Build this practical vehicle alarm circuit yourself - using cheap off-the-shelf components. It has automatic Exit and Entry delays - Intermittent Siren Output - and Automatic Reset.
Click here if you're new to constructing stripboard projects.
The terminals are a good set of reference points. To fit them, you may need to enlarge the holes slightly. Then turn the board over and use a felt-tip pen to mark the 26 places where the tracks are to be cut. Before you cut the tracks, use the "actual size" drawing to Check That The Pattern is Correctly Marked .
Actual Size Of Pattern
When you're satisfied that the pattern is right - cut the tracks. Make sure that the copper is cut all the way through. Sometimes a small strand of copper remains at the side of the cut and this will cause malfunction. Use a magnifying glass - and backlight the board. It only takes the smallest strand of copper to cause a problem. If you don't have the proper track-cutting tool - a 6 to 8mm drill-bit will do. Just use the drill-bit as a hand tool - there's no need for a drilling machine.
Next make and fit the Eight Wire Links. For the links, I used bare copper wire on the component side of the board. Telephone cable is suitable - the single stranded variety used indoors to wire telephone sockets. Stretching the core slightly will straighten it - and also allow the insulation to slip off.
The 11 resistors are all shown lying flat on the board. However, those connected between close or adjacent tracks are mounted standing upright. See The Photograph Of The Prototype
Now fit the transistors, diodes and 14-pin socket. The pnp transistors - BC557 - are those with the emitter arrow coloured red. Again, the diodes are all shown lying flat on the board. However, those connected between close or adjacent tracks are mounted standing upright. Note that one diode - D3 - points downwards.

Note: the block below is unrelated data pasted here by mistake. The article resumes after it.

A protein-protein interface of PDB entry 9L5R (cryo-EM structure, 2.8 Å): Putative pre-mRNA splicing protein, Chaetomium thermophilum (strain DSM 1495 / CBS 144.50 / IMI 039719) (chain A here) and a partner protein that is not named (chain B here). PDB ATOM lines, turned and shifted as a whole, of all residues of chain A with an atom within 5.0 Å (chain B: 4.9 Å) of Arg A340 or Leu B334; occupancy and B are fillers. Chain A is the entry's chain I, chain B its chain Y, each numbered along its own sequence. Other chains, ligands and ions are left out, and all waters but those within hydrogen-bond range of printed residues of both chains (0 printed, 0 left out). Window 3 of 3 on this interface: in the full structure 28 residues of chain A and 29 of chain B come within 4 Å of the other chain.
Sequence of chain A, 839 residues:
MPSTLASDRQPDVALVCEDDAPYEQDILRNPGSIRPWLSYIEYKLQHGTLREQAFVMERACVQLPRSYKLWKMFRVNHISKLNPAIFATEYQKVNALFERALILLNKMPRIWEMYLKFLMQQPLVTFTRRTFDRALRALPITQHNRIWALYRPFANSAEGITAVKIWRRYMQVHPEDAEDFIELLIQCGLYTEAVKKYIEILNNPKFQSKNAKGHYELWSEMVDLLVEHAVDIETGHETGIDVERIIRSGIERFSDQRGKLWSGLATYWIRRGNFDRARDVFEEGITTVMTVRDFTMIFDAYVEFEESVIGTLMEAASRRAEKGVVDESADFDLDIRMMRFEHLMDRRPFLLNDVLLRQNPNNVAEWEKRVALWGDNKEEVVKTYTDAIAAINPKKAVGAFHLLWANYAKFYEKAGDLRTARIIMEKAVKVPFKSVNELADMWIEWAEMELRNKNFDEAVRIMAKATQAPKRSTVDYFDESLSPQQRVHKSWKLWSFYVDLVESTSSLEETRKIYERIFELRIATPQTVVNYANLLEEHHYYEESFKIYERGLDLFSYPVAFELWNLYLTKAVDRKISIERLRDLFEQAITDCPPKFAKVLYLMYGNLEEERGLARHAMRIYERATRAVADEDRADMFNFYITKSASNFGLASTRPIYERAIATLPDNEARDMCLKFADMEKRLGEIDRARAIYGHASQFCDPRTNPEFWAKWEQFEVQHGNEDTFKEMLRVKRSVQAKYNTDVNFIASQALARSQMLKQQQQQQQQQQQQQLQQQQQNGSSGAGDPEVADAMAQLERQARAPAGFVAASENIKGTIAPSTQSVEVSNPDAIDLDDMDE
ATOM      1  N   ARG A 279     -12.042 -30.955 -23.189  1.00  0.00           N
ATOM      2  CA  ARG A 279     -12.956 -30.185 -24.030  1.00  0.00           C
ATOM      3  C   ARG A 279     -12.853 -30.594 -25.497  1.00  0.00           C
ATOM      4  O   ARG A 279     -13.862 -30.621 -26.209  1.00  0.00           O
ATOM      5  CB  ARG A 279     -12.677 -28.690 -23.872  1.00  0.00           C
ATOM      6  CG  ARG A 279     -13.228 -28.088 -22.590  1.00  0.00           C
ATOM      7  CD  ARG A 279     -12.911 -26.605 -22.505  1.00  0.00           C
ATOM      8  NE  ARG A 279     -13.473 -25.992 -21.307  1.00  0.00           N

Next fit the capacitors and relay. Pay particular attention to the orientation of the electrolytic capacitors. They generally have a light coloured stripe down the side next to the negative terminal. Note that C4 is mounted with its negative terminal facing the top of the board. See The Photograph Of The Prototype
Turn the board over and examine the underside carefully - to make sure that there are no unwanted solder bridges or other connections between the tracks. If you backlight the board during the examination - it makes potential problem areas easier to spot. When you're satisfied that everything is in order - add the 7 solder bridges.
Finally, insert the 4011 into the socket. Make sure that pin 1 is in the top left-hand corner - and check carefully that all of the pins are correctly inserted into the socket. Sometimes - instead of entering the socket - a pin will curl up underneath the IC.